The press have been kept out of Valve's Steam Dev Days, despite our hunger for news. But that hasn't stopped us trawling Twitter for any and every titbit generously being thrown out there by excited developers (they all got a free Steam controller, so who can blame them?)
Consider this a repository of knowledge and tweets relating to the event, which we'll contine to update throughout the day.
#SteamDevDays 75 million active users?! Holy crap— tinyBuildGAMES (@tinyBuild) January 15, 2014
Also says that Greenlight will fade away as the blocks between development and publishing on Steam are removed... #SteamDevDays— Tomas Rawlings (@TomasRawlings) January 15, 2014
"Our goal is to make Greenlight go away. Not because it's not useful, but because we're evolving." #SteamDevDays— El Oshcuro (@DaveOshry) January 15, 2014
Has it really been all that useful, though? Greenlight initially seemed like a great way to knock down the impenetrable walls of Valve's selection process, but it instantly devolved into chaos, with great games being rapidly buried under a pile of absolute crap. It's big, unmanagable, and according to a lot of developers, very difficult to make an impact on.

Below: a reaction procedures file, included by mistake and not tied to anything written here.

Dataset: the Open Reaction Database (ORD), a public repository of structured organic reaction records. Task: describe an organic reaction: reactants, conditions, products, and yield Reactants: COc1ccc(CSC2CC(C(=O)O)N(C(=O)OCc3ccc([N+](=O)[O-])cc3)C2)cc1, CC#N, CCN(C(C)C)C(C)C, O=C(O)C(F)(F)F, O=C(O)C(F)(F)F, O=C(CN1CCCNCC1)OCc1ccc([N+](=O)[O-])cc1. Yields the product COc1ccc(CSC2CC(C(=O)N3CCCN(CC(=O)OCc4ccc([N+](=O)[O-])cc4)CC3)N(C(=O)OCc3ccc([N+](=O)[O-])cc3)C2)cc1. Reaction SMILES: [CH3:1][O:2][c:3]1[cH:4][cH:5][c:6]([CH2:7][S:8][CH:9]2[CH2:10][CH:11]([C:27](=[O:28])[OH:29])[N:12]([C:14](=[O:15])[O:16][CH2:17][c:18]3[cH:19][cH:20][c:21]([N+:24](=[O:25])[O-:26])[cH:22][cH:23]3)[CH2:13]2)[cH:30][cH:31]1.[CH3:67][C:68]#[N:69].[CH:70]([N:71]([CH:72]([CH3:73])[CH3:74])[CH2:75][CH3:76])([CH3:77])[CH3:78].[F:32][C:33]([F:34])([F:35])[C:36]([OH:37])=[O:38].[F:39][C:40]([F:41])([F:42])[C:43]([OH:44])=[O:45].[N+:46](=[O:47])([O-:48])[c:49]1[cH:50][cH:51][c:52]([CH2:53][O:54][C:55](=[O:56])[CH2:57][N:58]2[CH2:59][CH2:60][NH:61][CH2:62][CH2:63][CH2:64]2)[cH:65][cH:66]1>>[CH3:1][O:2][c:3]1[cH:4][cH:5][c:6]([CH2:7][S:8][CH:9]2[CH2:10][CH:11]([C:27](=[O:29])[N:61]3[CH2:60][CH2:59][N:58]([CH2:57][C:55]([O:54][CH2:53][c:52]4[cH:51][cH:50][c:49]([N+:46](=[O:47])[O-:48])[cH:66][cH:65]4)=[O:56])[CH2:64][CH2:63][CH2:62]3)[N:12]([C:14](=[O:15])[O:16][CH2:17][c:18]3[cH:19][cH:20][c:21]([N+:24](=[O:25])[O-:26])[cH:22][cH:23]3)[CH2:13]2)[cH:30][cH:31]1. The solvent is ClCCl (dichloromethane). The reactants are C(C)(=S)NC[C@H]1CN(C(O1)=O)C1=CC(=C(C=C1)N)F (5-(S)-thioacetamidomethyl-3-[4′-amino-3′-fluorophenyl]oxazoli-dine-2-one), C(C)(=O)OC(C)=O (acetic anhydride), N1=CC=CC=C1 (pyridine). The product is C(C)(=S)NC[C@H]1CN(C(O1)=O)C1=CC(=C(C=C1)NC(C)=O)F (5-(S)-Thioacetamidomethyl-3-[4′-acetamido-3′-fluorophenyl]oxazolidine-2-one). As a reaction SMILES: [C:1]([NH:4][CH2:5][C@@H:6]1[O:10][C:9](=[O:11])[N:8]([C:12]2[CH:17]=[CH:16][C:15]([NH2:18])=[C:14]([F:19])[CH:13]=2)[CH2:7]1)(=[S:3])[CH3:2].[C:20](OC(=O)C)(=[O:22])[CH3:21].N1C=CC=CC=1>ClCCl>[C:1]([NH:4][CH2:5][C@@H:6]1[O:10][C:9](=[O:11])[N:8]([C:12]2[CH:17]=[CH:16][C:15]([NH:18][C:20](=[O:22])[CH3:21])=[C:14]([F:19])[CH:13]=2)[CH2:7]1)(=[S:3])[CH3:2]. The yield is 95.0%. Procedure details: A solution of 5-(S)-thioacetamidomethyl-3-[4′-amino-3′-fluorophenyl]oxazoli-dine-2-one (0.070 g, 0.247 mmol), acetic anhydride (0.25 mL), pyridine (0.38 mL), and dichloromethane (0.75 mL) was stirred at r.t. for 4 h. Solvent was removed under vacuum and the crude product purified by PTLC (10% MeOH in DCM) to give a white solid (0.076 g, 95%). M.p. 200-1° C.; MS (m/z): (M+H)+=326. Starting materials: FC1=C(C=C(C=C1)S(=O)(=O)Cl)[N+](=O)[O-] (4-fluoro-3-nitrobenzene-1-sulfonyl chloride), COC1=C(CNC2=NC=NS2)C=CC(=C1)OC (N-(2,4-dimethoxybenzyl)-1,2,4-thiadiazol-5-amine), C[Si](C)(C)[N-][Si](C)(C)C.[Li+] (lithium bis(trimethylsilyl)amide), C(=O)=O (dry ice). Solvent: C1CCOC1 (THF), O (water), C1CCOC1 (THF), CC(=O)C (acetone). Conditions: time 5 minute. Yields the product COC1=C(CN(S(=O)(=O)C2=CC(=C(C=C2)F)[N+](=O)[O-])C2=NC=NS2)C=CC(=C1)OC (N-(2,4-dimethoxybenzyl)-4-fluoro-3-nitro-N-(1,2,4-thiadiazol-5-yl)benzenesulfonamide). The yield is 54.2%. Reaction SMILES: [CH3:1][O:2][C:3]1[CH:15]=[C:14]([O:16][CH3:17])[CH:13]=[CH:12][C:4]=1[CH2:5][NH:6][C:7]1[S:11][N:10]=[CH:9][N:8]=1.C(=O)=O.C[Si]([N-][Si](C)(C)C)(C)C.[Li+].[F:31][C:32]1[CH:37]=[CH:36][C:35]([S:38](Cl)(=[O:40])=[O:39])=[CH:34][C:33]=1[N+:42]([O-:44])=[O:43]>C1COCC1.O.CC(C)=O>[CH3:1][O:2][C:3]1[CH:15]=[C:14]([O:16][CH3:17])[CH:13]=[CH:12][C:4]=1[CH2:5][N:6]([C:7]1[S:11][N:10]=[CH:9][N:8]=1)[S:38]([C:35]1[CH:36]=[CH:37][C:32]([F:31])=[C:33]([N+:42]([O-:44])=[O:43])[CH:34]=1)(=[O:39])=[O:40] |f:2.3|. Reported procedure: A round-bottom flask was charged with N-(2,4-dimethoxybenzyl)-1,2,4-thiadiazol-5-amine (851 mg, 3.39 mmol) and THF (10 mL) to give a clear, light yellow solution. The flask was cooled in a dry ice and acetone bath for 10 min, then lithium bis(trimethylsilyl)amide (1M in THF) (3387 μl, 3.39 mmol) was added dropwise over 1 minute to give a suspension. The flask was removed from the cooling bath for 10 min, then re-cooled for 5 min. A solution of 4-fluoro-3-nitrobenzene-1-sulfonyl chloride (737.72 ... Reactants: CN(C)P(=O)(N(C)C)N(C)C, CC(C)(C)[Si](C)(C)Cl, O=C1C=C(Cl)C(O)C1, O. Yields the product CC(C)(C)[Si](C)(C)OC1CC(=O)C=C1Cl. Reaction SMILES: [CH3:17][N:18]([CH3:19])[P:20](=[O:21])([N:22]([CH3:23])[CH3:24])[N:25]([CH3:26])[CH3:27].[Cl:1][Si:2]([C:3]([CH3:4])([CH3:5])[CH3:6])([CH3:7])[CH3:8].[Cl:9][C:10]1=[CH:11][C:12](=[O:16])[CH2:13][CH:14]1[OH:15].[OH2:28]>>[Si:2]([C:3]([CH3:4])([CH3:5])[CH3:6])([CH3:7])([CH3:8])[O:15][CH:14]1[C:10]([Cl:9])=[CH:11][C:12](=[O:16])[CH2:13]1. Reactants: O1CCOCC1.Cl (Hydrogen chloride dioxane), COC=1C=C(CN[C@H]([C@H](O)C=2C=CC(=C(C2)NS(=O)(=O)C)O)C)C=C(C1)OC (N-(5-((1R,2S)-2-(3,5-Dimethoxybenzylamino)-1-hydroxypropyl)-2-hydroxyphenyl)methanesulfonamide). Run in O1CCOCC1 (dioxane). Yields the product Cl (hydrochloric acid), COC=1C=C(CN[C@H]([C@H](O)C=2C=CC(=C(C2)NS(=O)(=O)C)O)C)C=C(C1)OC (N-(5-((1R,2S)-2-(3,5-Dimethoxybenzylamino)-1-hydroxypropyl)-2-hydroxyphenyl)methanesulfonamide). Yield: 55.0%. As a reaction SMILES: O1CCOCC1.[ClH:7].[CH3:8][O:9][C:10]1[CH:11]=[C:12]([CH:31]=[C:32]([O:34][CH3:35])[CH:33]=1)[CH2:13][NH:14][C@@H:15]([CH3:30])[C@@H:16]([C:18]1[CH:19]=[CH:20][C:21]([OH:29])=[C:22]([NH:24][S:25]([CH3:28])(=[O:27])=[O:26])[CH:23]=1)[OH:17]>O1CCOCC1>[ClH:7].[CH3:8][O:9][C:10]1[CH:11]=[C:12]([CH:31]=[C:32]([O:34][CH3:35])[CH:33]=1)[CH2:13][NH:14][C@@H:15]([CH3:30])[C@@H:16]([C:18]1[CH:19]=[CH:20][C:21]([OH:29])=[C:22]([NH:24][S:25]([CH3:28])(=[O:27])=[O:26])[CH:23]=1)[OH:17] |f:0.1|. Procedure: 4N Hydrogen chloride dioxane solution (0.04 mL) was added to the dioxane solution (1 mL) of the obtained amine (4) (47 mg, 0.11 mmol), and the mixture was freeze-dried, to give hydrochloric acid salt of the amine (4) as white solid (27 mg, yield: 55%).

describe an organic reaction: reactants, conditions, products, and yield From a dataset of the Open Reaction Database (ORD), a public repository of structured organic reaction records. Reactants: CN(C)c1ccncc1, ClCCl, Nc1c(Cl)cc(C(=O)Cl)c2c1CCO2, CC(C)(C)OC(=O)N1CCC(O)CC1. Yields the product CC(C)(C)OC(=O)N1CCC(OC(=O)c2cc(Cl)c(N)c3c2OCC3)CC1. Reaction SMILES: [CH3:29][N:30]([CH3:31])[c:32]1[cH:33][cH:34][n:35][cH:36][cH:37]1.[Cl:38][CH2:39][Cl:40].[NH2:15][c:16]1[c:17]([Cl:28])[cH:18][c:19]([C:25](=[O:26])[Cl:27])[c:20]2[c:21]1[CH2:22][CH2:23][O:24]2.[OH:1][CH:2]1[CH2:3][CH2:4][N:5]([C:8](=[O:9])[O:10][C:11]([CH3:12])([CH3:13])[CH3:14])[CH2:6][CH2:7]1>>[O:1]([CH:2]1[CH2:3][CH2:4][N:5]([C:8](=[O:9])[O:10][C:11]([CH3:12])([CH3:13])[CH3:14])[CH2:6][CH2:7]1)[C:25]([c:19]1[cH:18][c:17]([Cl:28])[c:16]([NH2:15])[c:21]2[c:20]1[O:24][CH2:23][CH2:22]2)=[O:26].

The lifecycle of Greenlight has been one of mainly criticism, and scouring it now is like delving into a cesspit. Arguably, Early Access has been much more successful in generating interest in indie games, yet the process for that is not nearly as transparant as Greenlight. One expects Valve to have an alternative waiting in the wings, but if that's the case, it's not clear what it will be. Evolution is extremely vague.
Alienware Steam Machine shipping in September #SteamDevDays— AndreElijah (@AndreElijah) January 15, 2014
Valve wants other properties such as TV, music, and Software on Steam Machines. #SteamDevDays— Becky (@omglazerkittens) January 15, 2014
Valve's obviously serious about making Steam an integral part of people's living room, directly competing with Microsoft's bloated multimedia route.
VG24/7 got their hands on a pie chart breaking down regional sales, revealing a pretty even split between North America and Western Europe at 41 and 40 percent respectively.